Wretch 32’s exhibition of Lyricism, Showmanship and Heart makes it incredibly hard to deny him being, in the words of AVELINO at the FR32 show “the greatest we’ve produced”
Wretch has ultimate O.G status. He uplifts the young crop around him with class. “If your a young fire I may pass you the code” – Power (Each time a guest took their leave stage left, Wretch made sure we knew his gratitude and admiration for these young men) Wretch continues to “stand for Lyricism” without being perceived as a rapity rap rapper, he caters to a vast audience of hard core rap fans, an ever appreciative female demographic and the vibe tribe who enjoy tracks like tell me and whistle. This was evident in the broad range of people at the show, paying even before hearing the music on this album.
It’s this versatility and authenticity that allows Wretch to go from screaming “buss the p**** open for a dolphin” – Hulk Hogan (Young Fire, Old Flame Mixtape) to serenading his mother in a heartfelt moment on the track Time, without anyone batting an eyelid.
The FR32 album has polished production, punchlines upon punchlines, Powerful messages and melodies as well as purposeful collaborations.
No filler. No throw aways. My friend and music producer juke25 quoted it to be “solid” and it really is.
Watching the Fr32 documentary Wretch talks about his quest to fill in the blanks and do the things he didn’t do on Growing Over Life. I believe he did this. The album is comprehensive but succinct and expertly curated.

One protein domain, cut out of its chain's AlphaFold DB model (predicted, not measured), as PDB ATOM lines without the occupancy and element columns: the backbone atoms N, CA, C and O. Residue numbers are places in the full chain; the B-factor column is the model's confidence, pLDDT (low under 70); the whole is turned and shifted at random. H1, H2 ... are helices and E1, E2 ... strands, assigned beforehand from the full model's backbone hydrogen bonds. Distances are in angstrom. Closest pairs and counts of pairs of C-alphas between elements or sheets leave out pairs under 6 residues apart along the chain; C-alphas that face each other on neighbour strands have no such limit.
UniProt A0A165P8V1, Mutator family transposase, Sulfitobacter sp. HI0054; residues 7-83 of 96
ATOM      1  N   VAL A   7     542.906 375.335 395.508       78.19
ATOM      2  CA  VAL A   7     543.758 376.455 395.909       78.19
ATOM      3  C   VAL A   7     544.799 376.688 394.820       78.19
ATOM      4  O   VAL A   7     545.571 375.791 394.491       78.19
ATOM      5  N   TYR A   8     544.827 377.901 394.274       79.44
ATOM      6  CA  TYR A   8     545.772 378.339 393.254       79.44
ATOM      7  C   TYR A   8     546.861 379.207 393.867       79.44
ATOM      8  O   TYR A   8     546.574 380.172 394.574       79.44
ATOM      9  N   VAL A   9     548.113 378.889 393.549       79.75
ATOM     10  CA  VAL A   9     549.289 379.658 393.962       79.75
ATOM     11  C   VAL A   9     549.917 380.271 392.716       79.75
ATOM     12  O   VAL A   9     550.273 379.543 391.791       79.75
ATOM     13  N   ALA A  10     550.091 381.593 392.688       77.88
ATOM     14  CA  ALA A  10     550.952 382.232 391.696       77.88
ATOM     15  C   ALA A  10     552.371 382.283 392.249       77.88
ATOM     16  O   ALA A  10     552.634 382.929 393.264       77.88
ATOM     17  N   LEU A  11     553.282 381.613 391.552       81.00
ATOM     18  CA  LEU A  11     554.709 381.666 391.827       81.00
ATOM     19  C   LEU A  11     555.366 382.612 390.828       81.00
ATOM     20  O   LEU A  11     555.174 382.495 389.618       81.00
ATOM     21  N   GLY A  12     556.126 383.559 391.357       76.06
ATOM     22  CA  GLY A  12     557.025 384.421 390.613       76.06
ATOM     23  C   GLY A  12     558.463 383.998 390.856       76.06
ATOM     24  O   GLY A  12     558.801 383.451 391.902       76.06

Disclaimer: This is not a personal attack.
Damien Morris. What are you smoking bro? Two stars! Two stars!
Infuriating dull? Sluggish and solemn? Are you serious? this album is carefully balanced with anthems and introspective moments. The first track is full of energy and angst. The only track Damien champions is the most playful track on the album, it was the lead single and a bonus track. Suggesting the album needed to sound more like this shows one dimensional thinking.
It’s always a shame when I am reminded that the premier news outlets in the UK are still very disconnected from us, lacking a basic understanding for the nuances, subtle brilliance, ingenuity and enterprise the UK rap and Grime scene offers. When you see the a writer from the Guardian give the guy who “stands in between Jay-Z and Nas for a lot of UK rap fans get a one paragraph review, inattentive and cold, it’s s a sad sight.
Here’s 3 dope bars and 2 Stand out tracks.
- “Being timeless takes a minute” – Gracious
- “Say Moses parted the sea but Jermaine parted the snow” – Power
- “Everybody fly but none of us pilots” – Thugs Prayer
There are many displays of lyrical brilliance on this project but none of these do it for me like “They don’t want us to bond they just want us to string a bell” from The opener on Growing Over Life. Antwi
- Good Morning
- Colour Purple
These tracks standout for non rap reasons, driven by the choral moments and solid vocal performances both tracks are emotive, contemplative and feature artists who fit organically on the album.
(One of my pet peeves is what I call ‘the business collab’ where an artist is featured mainly for their status or pop appeal the reverse is when urban acts are seemingly chosen to market songs for added street cred. That’s one for another day)
Good Morning has a beautifully resonant guitar throughout and ambient bass line. Rukhsana Merrise did a fantastic job taking us out. I haven’t always been full of praise for the emotive tracks Wretch has given us in the past with female vocals, but this was a potent collaboration. It’s a breathe of fresh air to hear rappers in the sweet spot when it comes to singing. The days of purposefully singing out of tune seem far behind us.